Surfing beach at Scheveningen, NL

In winter 2010 a beach nourishment was conducted between the port of Scheveningen and the jetty (pier). A volume of 1.5 Mm³ of sand was placed on the beach. The sand was borrowed beyond the 20 m depth contour line at a distance of about 15km. The sand was pumped through a floating pipeline of 2 km long and disposed near the beach. The nourishment resulted in a shift of the shoreline of 40 – 70 m as the area close to the port breakwater was not nourished. This ‘jump’ in the shoreline caused the waves from the northwest to nicely refract and create great surfing conditions.

Scheveningen beach, before (left) and after (right) the sand nourishment

Sand groynes Delfland, NL

In October and November of the year 2009, a pilot project was executed at the coast of Ter Heijde, a small village along the Holland Coast. The project comprises the construction of three so called sand groynes. Sand groynes are concentrated nourishments, constructed from the shoreline in seaward direction appearing in the form of small peninsulas. The groynes contain about 200.000 m³ of sand and serve as an input of sand in the coastal system. The sand in the groynes is anticipated to be uniformly redistributed over a stretch of coast of about 2.5km by the impact of waves and currents. The pilot project was executed as a part of the reinforcement program of the Delfland Coast as one of the Zwakke Schakels (in English: Weak Links) along the Dutch coast.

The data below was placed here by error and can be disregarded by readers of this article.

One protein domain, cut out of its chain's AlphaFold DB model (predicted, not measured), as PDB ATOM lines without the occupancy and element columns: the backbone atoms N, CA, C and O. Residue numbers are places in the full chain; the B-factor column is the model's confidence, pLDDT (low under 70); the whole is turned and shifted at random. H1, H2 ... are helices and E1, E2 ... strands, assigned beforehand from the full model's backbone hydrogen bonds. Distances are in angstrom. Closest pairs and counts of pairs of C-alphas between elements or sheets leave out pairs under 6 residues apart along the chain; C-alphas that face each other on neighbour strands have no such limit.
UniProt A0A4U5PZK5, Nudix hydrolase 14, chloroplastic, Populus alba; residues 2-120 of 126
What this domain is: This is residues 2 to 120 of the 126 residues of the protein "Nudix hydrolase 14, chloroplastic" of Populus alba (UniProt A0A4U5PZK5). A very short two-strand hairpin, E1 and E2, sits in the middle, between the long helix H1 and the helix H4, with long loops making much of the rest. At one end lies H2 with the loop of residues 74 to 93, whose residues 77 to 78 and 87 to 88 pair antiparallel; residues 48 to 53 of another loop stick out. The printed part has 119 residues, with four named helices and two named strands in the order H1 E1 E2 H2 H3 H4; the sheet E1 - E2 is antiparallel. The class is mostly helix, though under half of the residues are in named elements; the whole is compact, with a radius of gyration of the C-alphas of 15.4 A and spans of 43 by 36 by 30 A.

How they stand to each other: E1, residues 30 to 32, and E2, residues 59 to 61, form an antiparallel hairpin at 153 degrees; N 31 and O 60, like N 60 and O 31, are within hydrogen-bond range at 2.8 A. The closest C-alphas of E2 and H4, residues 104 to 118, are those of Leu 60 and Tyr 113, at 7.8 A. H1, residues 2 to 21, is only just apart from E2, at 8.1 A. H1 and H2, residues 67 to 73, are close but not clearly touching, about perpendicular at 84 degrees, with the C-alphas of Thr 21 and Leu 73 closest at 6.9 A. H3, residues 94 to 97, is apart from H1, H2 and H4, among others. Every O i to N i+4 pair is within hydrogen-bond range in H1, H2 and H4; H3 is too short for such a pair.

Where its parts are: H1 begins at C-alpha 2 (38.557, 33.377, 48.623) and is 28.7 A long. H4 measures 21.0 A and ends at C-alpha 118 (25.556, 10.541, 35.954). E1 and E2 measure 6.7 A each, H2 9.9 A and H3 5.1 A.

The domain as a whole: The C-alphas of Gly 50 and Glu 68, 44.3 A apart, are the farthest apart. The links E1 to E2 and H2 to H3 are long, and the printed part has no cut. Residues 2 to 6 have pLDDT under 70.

Sand groynes in Delfland

Nourishments at Sylt island, Germany

Sylt (Germany) is a sandy barrier island in the North Sea. It is the most northern of the German Wadden Sea islands. The coastal zone is characterised by sand dunes, by sand dune cliffs at the west coast (up to 35 m high, flattening towards the south) and by sand beaches in front of the cliffs, that break some of the oncoming wave energy. Nonetheless, the 40 km west coast is very vulnerable to erosion. 

Beach Nourishment at Sylt, Germany

Sand nourishment started in 1972 and has been repeated at irregular or regular intervals. Hard structure protection of the west coast has been found ineffective in the long run. Even some negative effects have been noticed. Partly because of the hard measures taken, the central part of Sylt is reasonably stable. However, the hard measures on the long run will fail. Nourishments are now needed to protect these hard coastal constructions. Furthermore, the nourishments are effective in stopping the coastline from receding. At Westerland, the nourishments have to be repeated every six years. See the EUROSION report for more details.